Friday, November 4, 2011

Review of Evil Ways by Justin Gustainis Book 2 of Quincey Morris, Supernatural Investigation

Okay, I messed up and read the second book in this series which is Evil Ways first.  That being said, I didn't find the story hard to follow at all.  I loved every single minute I spent reading this book, and I cannot wait to go back and read the first book in this series.

The characters are rich and varied.  I must report that we do have absolute erasure of GLBT, and disabled  characters though.   While the erasure is frustrating, it really has become par for the course as far as urban fantasy is involved.  Gustainis did include a man of colour and I am happy to report that he is no side character and plays meaningful role in the plot.  This is a rarity, because in most urban fantasy, people of colour are often reduced to side kicks whose sole role is to service the White protagonists.

Walpurgis Night is fast approaching and with it, the very high possibility that Satan will be unleashed upon the world at the behest of a very rich man who seeks to have his life extended. In preparation, someone is killing all of the white witches. Though the witches have all taken a vow to do no harm, that does not that they are completely defenseless.  As you may have guessed, all the witches are women.

I am having trouble not fanpoodling as I write this up.  The women in this series are all completely kick ass.  Quite often women in this genre make ridiculous decisions that somehow miraculously work out, but that is not the case in Evil Ways. Decisions are made as a team and the women are just as tough as the men.  They are more than willing to do whatever needs to be done to get the information that they need, including sleeping with an inmate to pry information from his mind or shooting to kill rather than to maim or warn because sometimes death is the only way to ensure safety.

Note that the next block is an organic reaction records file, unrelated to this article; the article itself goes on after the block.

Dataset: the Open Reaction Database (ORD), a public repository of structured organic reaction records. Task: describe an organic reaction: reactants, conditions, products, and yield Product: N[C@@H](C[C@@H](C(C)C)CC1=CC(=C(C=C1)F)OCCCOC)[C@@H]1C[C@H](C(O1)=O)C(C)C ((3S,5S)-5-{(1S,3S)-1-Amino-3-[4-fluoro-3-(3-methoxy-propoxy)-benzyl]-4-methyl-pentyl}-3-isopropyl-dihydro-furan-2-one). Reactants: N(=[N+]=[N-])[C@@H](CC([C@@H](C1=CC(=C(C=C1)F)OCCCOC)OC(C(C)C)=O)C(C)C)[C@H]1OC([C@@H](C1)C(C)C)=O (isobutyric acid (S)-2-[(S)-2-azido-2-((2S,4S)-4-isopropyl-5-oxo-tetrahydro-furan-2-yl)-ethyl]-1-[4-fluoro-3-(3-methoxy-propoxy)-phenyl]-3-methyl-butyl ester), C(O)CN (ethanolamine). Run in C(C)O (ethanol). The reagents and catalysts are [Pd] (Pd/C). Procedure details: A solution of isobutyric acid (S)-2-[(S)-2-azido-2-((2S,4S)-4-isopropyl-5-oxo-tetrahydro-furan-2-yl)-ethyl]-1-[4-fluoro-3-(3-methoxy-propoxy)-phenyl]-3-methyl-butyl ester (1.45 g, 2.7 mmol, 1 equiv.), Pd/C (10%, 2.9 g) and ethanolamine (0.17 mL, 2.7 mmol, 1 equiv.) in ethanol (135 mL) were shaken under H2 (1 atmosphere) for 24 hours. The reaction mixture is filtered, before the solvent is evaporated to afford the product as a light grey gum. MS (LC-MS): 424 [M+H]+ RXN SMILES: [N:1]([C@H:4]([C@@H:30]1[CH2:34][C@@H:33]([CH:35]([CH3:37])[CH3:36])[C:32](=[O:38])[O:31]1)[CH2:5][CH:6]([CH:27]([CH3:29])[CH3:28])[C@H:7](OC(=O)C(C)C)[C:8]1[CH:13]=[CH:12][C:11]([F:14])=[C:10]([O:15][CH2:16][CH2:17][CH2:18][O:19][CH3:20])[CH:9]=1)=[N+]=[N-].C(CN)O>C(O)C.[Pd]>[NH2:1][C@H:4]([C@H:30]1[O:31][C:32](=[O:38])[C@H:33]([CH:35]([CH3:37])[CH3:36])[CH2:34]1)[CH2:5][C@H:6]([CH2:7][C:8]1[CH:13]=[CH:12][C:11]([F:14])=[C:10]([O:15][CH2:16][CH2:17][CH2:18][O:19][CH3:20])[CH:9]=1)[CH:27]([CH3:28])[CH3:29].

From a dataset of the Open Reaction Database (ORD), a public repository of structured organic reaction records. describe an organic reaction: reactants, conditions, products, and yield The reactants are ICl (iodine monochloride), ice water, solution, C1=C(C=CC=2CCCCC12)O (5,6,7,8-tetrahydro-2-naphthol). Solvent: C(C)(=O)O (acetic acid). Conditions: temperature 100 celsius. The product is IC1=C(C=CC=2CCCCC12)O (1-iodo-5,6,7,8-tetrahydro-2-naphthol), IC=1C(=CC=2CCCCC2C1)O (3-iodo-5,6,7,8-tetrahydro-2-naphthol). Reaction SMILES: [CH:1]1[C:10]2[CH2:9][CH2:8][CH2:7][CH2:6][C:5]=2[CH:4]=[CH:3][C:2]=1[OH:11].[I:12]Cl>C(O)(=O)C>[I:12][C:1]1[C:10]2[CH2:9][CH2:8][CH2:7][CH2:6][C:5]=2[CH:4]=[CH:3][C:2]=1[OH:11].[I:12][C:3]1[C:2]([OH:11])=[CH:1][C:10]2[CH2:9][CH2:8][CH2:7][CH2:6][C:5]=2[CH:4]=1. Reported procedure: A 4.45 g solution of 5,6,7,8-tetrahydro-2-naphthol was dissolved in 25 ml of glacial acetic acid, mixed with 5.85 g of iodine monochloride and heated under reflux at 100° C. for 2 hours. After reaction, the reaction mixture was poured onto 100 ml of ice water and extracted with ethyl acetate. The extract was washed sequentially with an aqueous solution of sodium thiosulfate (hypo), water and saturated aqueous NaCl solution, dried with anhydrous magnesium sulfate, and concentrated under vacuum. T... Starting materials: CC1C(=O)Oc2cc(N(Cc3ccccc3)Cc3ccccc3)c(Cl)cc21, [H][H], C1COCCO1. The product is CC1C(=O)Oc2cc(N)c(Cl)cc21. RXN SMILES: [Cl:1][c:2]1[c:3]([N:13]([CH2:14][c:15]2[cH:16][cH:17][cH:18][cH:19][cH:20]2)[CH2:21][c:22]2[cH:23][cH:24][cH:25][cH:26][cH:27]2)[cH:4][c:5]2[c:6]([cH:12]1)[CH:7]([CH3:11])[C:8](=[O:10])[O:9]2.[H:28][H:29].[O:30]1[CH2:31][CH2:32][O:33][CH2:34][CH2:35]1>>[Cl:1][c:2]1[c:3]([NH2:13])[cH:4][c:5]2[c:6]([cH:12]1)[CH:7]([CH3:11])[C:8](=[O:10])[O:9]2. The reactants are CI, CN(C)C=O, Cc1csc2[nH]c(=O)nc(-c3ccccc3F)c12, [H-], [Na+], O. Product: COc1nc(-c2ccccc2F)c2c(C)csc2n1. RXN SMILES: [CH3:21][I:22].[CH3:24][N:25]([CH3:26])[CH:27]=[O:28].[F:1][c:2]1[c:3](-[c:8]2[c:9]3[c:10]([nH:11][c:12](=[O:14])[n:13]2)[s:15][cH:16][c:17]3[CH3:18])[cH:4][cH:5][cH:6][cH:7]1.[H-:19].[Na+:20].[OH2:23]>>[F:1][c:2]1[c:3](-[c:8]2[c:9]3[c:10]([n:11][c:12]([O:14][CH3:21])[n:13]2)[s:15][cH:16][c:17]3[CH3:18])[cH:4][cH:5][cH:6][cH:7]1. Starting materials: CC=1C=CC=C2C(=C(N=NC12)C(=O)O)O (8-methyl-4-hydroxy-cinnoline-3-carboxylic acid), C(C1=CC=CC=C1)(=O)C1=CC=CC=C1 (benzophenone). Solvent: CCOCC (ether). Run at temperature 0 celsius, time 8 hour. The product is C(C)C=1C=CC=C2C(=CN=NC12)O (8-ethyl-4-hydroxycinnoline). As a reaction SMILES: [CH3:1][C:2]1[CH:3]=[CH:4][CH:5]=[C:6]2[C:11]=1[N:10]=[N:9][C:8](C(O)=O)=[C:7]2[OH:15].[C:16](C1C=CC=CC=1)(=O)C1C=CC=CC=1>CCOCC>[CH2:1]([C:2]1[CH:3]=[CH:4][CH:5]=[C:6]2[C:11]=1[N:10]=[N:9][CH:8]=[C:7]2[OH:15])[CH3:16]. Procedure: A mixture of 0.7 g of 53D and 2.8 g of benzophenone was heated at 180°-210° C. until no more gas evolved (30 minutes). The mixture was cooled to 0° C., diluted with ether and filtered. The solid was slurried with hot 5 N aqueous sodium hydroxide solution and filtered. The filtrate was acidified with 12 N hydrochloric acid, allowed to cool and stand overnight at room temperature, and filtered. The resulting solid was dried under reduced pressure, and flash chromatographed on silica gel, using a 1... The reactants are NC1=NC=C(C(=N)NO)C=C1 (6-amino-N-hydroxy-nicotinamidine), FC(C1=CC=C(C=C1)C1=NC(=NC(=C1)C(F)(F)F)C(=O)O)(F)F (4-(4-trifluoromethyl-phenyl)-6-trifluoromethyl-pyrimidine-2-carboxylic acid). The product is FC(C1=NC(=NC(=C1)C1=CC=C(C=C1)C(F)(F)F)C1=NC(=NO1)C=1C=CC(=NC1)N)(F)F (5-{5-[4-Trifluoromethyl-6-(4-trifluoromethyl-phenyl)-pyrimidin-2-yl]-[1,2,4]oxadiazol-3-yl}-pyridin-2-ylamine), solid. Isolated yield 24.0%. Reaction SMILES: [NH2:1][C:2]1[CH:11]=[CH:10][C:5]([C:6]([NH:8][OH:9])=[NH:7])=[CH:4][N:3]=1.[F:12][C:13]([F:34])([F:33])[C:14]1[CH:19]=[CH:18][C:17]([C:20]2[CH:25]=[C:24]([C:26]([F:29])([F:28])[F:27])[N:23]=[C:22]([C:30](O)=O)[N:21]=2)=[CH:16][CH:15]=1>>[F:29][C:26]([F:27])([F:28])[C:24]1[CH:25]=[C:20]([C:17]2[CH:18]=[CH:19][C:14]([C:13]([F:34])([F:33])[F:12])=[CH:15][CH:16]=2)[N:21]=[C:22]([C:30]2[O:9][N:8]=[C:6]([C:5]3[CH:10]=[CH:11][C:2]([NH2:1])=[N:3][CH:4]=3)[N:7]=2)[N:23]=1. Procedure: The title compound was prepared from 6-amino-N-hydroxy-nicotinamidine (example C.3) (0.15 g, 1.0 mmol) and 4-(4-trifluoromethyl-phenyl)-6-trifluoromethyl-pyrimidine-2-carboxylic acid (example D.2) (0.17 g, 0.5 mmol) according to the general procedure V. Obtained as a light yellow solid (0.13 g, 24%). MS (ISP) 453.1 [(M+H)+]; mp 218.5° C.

Those who have read the Harry Dresden series by Jim Butcher, will recognize some of the haunts in this book.  Beyond the connection with Dresden however, this book is hilariously funny.  Quite a few times I found myself laughing at loud at the references.  It is a very hard thing to do to marry moments of comedy with a very serious series but Gustainis does this brilliantly.  There are also references to everything from Elvis Presley to The X Files and they often occur in the most unexpected places.

I didn't tell you much about the plot, because I believe that this book is so good that everyone deserves the chance to experience it with the only expectation reading an amazingly good story.  You will not regret reading this book, so buy one for yourself, one for a friend and strap in for a great  ride.